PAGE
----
Commenting on print, he pointed out that 40 per cent of India’s adex is on print, “but what is the frequency of IRS?” he asked. “When it does come out, there are a large amount of discrepancies which often lead newspapers to sue. Compared to that, digital is much better,” Katial maintained, adding, “You may not get data from all platforms, but the attribution tools are all yours. If somebody like Sujit is looking for a lead, he can always use a third party tool that will give you attribution for an advertisement that happens on a platform, but the delivery happens on your own platform. There are many tools that allow you to measure the success of your campaign in an ongoing real time basis.” 

“I may not be able to build classic reach frequency across platforms which is a point Sujit mentioned and that is a challenge that still exists. But we must remember that this is all user level data. While we all want to build reliable third party measurement tools that can reach across platforms, it is tricky how much user level data you can share with third party platforms for you to be able to build a tool like this,” he added. 

Tata here asked Partho Dasgupta what he considered to be the key challenges in bringing in a third party measurement. To this, Dasgupta replied, “The issue lies first in collecting the data. When you really sit down to doing it, as Tarun rightly said, there are too many walled gardens. People will always agree in forums like this that data needs to be collected, but when you go to them with a tool they want to dictate how or to what extent the measurement will happen. That doesn’t work, because if you want something measured, you have to do it a certain way and it has to be uniform.” 

According to him, the next challenge lay in reporting the data. Whether it is a 2-second, 6-second or 15-second ad, the parity in reporting is also very important. 

The next challenge is the layer of ad fraud, brand safety, etc. 

“These are the three buckets that I would put the challenges in. It is not that this is not possible, but it requires the collective effort of everyone sitting here – right from the man spending the money to publishers who want the money to be well spent and agencies that are facilitating that,” Dasgupta stressed. 

When asked to share the issues that he had faced in the US as a measurement company, Ashutosh Joshi replied, “There are two challenges that we see globally, and not just in India. One is fraud and Bot and the other is viewability. Bot at this point is eating 21 per cent of all ad spends that is happening. For example, P&G has cut down its spending drastically. It now spends 15 per cent of what it used to spend.” 

Continuing further Joshi pointed out that there were many independent players who offered measurement services, but everyone calculated it differently. “A brand like P&G uses 5 different vendors, whereas a brand like GSK uses three different vendors. These companies are spending a lot of money on these third party tools, but the amount of sophistication you are seeing on Bots is amazing,” he added. 

Mulling over the short term solution until a uniform third party measurement is instituted, Mayoori Kango remarked, “Advertisers who spend a lot of money on branding have a need for third party tools much more than those that spend it on performance because performance campaigns are mostly last mile tracked. A Nestle or GSK have multiple tools to measure both viewability and brand safety. Now the question is – how many platforms in India are currently opted into those tools? Only after the P&G incident took place a year and a half ago did the awareness of this come to advertisers, especially in the local markets.”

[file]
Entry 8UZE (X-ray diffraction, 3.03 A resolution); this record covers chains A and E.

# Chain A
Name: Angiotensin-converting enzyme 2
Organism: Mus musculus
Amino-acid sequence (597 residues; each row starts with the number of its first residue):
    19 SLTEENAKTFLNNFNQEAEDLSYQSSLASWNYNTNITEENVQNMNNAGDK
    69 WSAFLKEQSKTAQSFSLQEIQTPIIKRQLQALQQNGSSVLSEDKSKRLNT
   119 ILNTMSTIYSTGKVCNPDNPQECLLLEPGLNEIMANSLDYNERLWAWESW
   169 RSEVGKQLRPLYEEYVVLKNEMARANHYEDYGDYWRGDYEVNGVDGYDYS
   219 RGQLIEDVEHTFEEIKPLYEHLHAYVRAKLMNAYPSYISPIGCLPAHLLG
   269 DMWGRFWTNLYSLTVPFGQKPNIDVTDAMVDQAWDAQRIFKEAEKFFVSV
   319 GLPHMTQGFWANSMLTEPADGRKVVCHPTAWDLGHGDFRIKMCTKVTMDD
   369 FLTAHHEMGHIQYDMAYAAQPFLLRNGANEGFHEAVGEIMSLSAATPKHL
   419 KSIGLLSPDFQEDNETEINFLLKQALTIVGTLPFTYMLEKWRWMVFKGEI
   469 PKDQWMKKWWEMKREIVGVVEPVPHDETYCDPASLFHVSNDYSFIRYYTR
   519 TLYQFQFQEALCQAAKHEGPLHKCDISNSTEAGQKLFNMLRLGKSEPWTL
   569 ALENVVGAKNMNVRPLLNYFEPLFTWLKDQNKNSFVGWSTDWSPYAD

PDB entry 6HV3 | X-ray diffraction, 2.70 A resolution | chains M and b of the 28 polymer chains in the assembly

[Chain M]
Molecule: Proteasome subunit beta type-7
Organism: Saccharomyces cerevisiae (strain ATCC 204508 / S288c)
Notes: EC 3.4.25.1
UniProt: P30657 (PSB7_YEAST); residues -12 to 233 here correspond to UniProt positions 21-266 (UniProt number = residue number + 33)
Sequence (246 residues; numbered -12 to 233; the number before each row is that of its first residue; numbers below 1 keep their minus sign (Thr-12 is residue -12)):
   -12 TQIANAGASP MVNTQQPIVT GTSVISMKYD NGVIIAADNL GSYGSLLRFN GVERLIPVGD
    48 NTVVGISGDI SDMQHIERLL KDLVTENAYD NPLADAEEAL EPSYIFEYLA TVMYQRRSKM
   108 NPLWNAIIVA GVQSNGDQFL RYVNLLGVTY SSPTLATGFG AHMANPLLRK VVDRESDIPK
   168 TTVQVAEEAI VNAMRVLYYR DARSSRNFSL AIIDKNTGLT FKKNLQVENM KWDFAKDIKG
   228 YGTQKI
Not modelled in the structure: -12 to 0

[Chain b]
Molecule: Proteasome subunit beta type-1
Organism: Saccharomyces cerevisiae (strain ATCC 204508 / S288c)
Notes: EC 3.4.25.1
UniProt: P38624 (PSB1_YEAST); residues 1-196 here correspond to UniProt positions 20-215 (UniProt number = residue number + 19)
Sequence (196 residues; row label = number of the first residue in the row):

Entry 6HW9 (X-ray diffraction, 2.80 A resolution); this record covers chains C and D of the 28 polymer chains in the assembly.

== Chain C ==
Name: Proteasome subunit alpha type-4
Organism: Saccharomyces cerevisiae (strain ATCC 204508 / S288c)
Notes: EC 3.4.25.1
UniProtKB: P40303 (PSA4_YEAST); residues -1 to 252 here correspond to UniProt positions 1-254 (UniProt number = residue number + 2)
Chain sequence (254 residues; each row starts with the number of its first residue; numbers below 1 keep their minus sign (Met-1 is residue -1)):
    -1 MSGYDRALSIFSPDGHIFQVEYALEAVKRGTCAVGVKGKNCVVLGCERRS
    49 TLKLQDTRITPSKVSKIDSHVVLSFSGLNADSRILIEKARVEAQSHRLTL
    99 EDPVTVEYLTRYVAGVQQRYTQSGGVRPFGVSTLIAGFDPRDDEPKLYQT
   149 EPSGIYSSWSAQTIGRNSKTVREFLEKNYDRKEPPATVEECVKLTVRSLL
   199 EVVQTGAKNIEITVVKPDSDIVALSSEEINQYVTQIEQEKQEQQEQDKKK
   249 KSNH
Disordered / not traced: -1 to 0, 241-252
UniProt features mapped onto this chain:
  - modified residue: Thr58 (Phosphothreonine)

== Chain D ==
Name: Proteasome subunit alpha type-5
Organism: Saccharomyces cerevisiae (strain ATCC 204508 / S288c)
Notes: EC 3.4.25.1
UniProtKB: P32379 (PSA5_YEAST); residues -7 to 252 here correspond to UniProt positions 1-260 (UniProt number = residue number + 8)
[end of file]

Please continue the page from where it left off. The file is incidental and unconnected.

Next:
Tata then wondered whether a third party tool is really needed for everything. “Here we are talking about how we don’t want a Google or Facebook to dominate the ecosystem. Do you really want one third party tool, wouldn’t you rather have three or four tools that are robust enough?” she asked. 

Tarun Katial agreed that the KPIs are very complex and different and there cannot be one tool for all kinds of KPIs. He pointed out, “There are branding KPIs, display KPIs, Video KPIs, Downloads, and Lead generation, etc. There are too many things and we must understand that people want different things from digital. Advertisers want such deep amount of data and attribution today that coming from traditional media I am really surprised. Have the people who spent Rs 500 crore on television or print considered the last time they asked such tough questions from them.” 

Sujit Ganguly believed that even with third party the question should be whether there should be industry standards or not. “There are many platforms that talk about data driven attribution models. Such models are a black box, because beyond a point they cannot answer how the attribution has been achieved,” he added. 

“Another problem is that when one adds up the attribution tools of different platforms, one would actually get a performance which is more than 100 per cent, because every platform is saying as per last week you were X but because of data driven you are 3X. When you add up all the 3X you go beyond 100 per cent,” Ganguly explained. 

“We have perhaps one of the largest apps in the banking space. We are working with perhaps the largest independent agency to monitor downloads. In the last six months we have not been able to get things right because the reporting tool is showing a discrepancy of more than 100 per cent and we have not been able to resolve it. So, the issue is third party but more than that is there a need for industry standards that ensure minimum quality,” he concluded. 

All eyes are now on Ekam. When asked when BARC would ready to launch the service, Partho Dasgupta informed, “The capabilities are ready, we just need the support of everyone sitting here to get started.”